Right of workers to decent working hours


  • Letters
  • Thursday, 09 Jan 2020

THE Malaysian Employment Act 1955 defines a work week as 48 hours, with a maximum of eight hours per day and six working days a week. It also provides for 10 days of paid holidays.

A worker’s rest day should be respected, so if he or she is requested to work on that day, the law stipulates that the individual needs to be compensated with a wage payment at the rate of 2.5 times the normal sum.

Ten days of holiday a year (“10 Gazetted Public Holidays”) is provided for all employees. A break of 30 minutes should be provided by employers for each five hours in excess of eight hours of work.

The exception to the eight-hour day is when the specific project or work needs to progress continuously over two shifts.

These rules are expected to apply to all government, commercial and industrial and other professions. The employer who violates or contravenes any provisions of this law has committed an offence and would be held accountable by the director-general of Labour.

All employees need to review their conditions of employment to ascertain that indeed these guidelines are outlined in their contracts. It is imperative under the terms of international labour laws set by the International Labour Organisation (ILO), the United Nations labour laws and Malaysian labour laws that these provisions be upheld by employers irrespective of their status.

These labour laws and working conditions and hours need to be upheld by all employers, including international companies or corporations operating in Peninsular Malaysia.

Conventions set by ILO are legally binding international treaties that may be ratified by member states. Recommendations are non-binding guidelines.

In many cases, a convention lays down the basic principles to be implemented by ratifying countries while a related recommendation supplements the convention by providing more details.

International labour standards refer to conventions agreed upon by international actors, resulting from a series of value judgments “set forth to protect basic worker rights, enhance workers’ job security, and improve their terms of employment on a global scale”.

The intent of such standards is to establish a worldwide minimum level of protection from inhumane labour practices through the adoption and implementation of the said measures.

From a theoretical standpoint, it has been maintained, on ethical grounds, that there are certain basic human rights that are universal to humankind.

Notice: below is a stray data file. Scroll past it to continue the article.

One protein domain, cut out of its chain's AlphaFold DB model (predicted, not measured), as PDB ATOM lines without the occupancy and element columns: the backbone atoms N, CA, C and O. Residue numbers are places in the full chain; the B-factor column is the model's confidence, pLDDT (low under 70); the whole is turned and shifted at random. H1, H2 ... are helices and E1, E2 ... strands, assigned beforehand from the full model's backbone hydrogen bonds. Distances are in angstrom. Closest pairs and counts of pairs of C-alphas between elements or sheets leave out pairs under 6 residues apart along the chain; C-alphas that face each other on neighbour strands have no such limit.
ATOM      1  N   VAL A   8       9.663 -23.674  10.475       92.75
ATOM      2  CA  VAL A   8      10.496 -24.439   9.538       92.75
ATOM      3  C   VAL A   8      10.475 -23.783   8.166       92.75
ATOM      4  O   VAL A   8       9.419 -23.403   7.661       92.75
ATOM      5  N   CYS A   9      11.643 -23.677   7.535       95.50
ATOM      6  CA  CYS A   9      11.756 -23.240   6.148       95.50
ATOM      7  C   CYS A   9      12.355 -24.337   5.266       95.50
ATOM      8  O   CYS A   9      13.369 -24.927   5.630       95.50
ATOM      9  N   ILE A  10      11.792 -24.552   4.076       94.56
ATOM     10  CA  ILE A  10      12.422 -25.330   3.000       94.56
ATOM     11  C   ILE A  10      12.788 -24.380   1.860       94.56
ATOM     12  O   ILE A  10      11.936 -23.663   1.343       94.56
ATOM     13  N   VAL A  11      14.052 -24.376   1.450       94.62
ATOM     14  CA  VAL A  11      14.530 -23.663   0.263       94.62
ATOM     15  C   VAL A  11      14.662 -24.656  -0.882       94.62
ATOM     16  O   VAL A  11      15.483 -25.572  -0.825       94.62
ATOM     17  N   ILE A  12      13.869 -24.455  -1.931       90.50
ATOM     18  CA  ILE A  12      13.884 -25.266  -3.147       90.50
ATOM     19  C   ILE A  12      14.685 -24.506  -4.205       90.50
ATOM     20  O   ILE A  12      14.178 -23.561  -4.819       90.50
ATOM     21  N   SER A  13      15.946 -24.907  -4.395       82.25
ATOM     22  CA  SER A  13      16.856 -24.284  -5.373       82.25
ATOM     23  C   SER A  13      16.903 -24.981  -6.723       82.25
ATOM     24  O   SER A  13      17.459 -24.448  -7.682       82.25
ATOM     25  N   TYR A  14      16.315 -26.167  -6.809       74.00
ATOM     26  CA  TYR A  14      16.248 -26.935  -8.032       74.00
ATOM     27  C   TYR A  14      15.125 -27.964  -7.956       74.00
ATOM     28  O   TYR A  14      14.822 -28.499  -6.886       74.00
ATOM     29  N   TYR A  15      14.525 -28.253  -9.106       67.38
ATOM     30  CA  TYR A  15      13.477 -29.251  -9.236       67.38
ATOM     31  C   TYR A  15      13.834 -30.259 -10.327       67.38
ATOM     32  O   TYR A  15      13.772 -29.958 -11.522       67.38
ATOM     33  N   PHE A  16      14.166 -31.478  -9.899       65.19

Thus, it is the aim of international labour standards to ensure the provision of such rights in the workplace, such as against workplace aggression, bullying, discrimination and gender inequality.

Talking to various Malaysian employees, their families and friends, I have come to realise that some local employers disregard and blatantly ignore the above guidelines and terms of their employment.

They pay no attention to the Employment Act 1955 and its approved amendments made by Parliament.

The long hours and adverse conditions enforced on Malaysian employees, if allowed to continue, could result in a terrible health toll on them and their families.

The adverse conditions under which employees work should not be ignored by the director-general of Labour and the Human Resources Ministry.

Long working hours enforced by employers and the related stress can lead to increased incidence of depression and hypertension, which can subsequently lead to cardiovascular damage and stroke. This state of affairs would lead to loss of morale and less efficiency in the workplace.

The negative impacts on family life and health of Malaysian employees cannot continue. They should and must be corrected by stricter enforcement of the law by the director-general of Labour.

International corporations must also comply with the Malaysian Employment Act, including the provision on working hours.

Any international corporation that fails to follow the provisions of the Malaysian Employment Act must be cited and reported to the relevant authorities in their home country, for example the State Department in the case of the United States, for further action.

The long hours and working conditions of Malaysian workers need to be examined critically to determine a solution.

DR J. V. ANANDAN

Associate professor (retired)

Pharmacy, Pharmacology and Pharmacokinetics

Wayne State University

Detroit, United States

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